different as there is a little checks whenever statements produce the same results on the slave. ROW replication will
    complain about ROW not exist for UPDATE or DELETE operation.

    So what you



      [Read more...]
    The story of one MySQL Upgrade
    +6 Vote Up -0Vote Down

    I recently worked on upgrading MySQL from one of very early MySQL 5.0 versions to Percona Server 5.1. This was a classical upgrade scenario which can cause surprises. Master and few slaves need to be upgraded. It is a shared database used by tons of applications written by many people over more than 5 years timeframe. It did not have any extensive test suite we could use for validation. As you might guess in such cases some of the original authors have moved on and nobody is exactly sure what application does or does not do with the database. Database is production critical with serious role in serious company so we can't just do a reckless upgrade

    First we needed to do a sanity check on existing replication setup. As we're checking replication consistency down the road we need to

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    Cache Miss Storm
    +5 Vote Up -0Vote Down

    I worked on the problem recently which showed itself as rather low MySQL load (probably 5% CPU usage and close to zero IO) would spike to have hundreds instances of threads running at the same time, causing intense utilization spike and server very unresponsive for anywhere from half a minute to ten minutes until everything would go back to normal. What was interesting is Same query was taking large portion of slots in PROCESSLIST. I do not just mean query with same fingerprint but literally the same query with same constants.

    What we observed was a cache miss storm – situation which can happen with memcache (as in this case) as well as with query cache. If you have the item which is expensive to generate but which has a lot of hits in the cache you can get into situation when many clients at once will have miss in the cache and will attempt to

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    Estimating Replication Capacity
    +3 Vote Up -0Vote Down

    It is easy for MySQL replication to become bottleneck when Master server is not seriously loaded and the more cores and hard drives the get the larger the difference becomes, as long as replication
    remains single thread process. At the same time it is a lot easier to optimize your system when your replication runs normally - if you need to add/remove indexes and do other schema changes you probably would be looking at some methods involving replication if you can't take your system down. So here comes the catch in many systems - we find system is in need for optimization when replication can't catch up but yet optimization process we're going to use relays on replication being functional and being able to catch up quickly.

    So the question becomes how can we estimate replication capacity, so we can deal with replication load before slave is unable to catch


      [Read more...]
    Scaling: Consider both Size and Load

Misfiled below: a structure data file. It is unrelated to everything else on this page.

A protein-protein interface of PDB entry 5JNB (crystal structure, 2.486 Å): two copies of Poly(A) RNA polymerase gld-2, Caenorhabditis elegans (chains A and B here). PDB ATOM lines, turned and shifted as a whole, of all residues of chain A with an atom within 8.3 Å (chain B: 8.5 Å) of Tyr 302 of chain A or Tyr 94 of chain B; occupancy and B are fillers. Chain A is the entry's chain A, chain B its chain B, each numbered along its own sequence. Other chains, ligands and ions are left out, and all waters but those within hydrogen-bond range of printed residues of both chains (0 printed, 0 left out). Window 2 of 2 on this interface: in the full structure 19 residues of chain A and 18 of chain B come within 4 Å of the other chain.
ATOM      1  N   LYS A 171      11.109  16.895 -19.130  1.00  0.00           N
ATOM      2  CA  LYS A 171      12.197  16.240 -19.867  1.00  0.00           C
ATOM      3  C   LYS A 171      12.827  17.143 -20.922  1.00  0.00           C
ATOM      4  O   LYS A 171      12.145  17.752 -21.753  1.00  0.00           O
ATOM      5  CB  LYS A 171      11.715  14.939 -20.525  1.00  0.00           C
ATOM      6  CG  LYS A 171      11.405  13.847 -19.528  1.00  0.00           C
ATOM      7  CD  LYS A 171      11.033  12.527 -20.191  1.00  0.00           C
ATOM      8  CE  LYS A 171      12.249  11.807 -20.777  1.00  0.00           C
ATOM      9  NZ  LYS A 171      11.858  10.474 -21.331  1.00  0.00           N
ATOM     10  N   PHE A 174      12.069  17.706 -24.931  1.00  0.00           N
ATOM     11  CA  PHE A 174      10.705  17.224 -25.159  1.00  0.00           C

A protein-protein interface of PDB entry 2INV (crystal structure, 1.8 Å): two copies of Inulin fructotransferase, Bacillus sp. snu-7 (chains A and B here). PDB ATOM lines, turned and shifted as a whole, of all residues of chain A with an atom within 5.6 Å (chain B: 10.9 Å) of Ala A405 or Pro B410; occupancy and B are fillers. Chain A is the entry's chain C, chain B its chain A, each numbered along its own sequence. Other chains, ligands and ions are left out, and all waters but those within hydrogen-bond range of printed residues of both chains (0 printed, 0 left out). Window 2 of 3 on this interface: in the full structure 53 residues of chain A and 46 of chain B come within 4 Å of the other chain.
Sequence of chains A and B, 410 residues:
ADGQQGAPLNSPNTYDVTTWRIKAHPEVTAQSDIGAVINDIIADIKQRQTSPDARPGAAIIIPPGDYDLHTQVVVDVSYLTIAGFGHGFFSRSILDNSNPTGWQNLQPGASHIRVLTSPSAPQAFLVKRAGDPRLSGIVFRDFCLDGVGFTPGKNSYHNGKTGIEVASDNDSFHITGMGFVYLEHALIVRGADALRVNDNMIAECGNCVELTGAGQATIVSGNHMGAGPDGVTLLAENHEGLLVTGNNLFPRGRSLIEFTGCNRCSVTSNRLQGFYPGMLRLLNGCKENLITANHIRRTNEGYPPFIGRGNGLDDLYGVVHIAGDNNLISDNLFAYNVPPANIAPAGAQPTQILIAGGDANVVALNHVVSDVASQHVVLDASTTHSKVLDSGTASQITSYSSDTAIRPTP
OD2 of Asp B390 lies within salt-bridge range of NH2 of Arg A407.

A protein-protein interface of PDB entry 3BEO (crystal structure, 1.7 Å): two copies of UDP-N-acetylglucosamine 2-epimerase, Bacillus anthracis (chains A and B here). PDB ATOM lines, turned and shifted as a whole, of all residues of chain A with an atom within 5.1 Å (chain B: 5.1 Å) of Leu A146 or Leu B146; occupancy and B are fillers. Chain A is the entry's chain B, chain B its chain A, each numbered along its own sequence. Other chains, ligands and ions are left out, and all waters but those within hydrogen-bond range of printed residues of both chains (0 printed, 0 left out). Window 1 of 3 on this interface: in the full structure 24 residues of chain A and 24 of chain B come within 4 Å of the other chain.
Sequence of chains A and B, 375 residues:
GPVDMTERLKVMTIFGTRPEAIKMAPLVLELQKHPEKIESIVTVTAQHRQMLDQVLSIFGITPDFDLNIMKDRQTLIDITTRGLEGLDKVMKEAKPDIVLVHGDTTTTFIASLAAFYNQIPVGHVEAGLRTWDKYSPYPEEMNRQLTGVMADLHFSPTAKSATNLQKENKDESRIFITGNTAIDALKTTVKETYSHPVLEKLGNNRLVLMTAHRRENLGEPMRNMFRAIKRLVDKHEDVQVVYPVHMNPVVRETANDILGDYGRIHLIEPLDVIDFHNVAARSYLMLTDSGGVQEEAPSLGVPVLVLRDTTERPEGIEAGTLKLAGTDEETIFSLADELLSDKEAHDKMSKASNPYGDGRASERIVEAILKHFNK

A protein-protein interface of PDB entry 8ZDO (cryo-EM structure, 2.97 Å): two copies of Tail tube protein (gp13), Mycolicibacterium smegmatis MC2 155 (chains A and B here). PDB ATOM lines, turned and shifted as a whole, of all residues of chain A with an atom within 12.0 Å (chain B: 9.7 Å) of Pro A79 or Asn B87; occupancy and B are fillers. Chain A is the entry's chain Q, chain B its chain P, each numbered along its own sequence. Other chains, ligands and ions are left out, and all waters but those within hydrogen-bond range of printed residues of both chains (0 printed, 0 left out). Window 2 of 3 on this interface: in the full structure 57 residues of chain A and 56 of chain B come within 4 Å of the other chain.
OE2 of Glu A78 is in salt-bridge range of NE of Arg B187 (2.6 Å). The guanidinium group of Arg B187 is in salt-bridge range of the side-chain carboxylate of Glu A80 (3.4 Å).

+3 Vote Up -0Vote Down

    So lets imagine you have the server handling 100.000 user accounts. You can see the CPU,IO and Network usage is below 10% of capacity - does it mean you can count on server being able to
    handle 1.000.000 of accounts ? Not really, and there are few reasons why, I'll name most important of them:

    Contention - This is probably the most obvious one. MySQL (and systems in general) do not scale perfectly with numbers of CPUs and number of concurrent requests. Reduced efficiency of CPU cache, Mutex contention and database lock contention all come here. Some of them are preventable and can be reduced by code changes, such as there have been a lot of advanced in scalability of MySQL by improving locking code design, others, such as row level locks would require application changes to allow more concurrent process. The scalability


      [Read more...]
    Color code your performance numbers
    +0 Vote Up -0Vote Down

    When analyzing how good or bad response time is it is not handy to look at the averages, min or max times - something what is easily computed using built in aggregate functions. We most likely would like to see some percentile numbers - 95 percentile or 99 percentile. The problem is computing these in SQL is ugly and resource consuming. There is however a simple way to get similar data, looking at it from the different point of view.

    When we're speaking about application we may not always care about exact value of response time but rather we want to see response time to be within certain range. For example if we define page feels good if response time is below 50ms it is not as important if response was 40ms or 44ms - it is much more important how frequently this goal was reached.

    In fact I prefer to define 2 performance level. One what users

      [Read more...]
    On Good Instrumentation
    +1 Vote Up -0Vote Down

    In so many cases troubleshooting applications I keep thinking how much more efficient things could be going if only there would be a good instrumentation available. Most of applications out there have very little code to help understand what is going on and if it is there it is frequently looking at some metrics which are not very helpful.

    If you look at the system from bird eye view - system needs to process transactions and you want it to successfully complete large number of transactions it gets (this is what called availability) and we want it to serve them with certain response time, which is what is called performance. There could be many variables in environment which change - load, number of concurrent users, database, the way users use the system but in the nutshell all what you really care is having predictable response time within certain range. So if we

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    Should I buy a Fast SSD or more memory?
    +2 Vote Up -0Vote Down

    While a scale-out solution has traditionally been popular for MySQL, it's interesting to see what room we now have to scale up - cheap memory, fast storage, better power efficiency.  There certainly are a lot of options now - I've been meeting about a customer/week using Fusion-IO cards.  One interesting choice I've seen people make however, is buying an SSD when they still have a lot of pages read/second - I would have preferred to buy memory instead, and use the storage device for writes.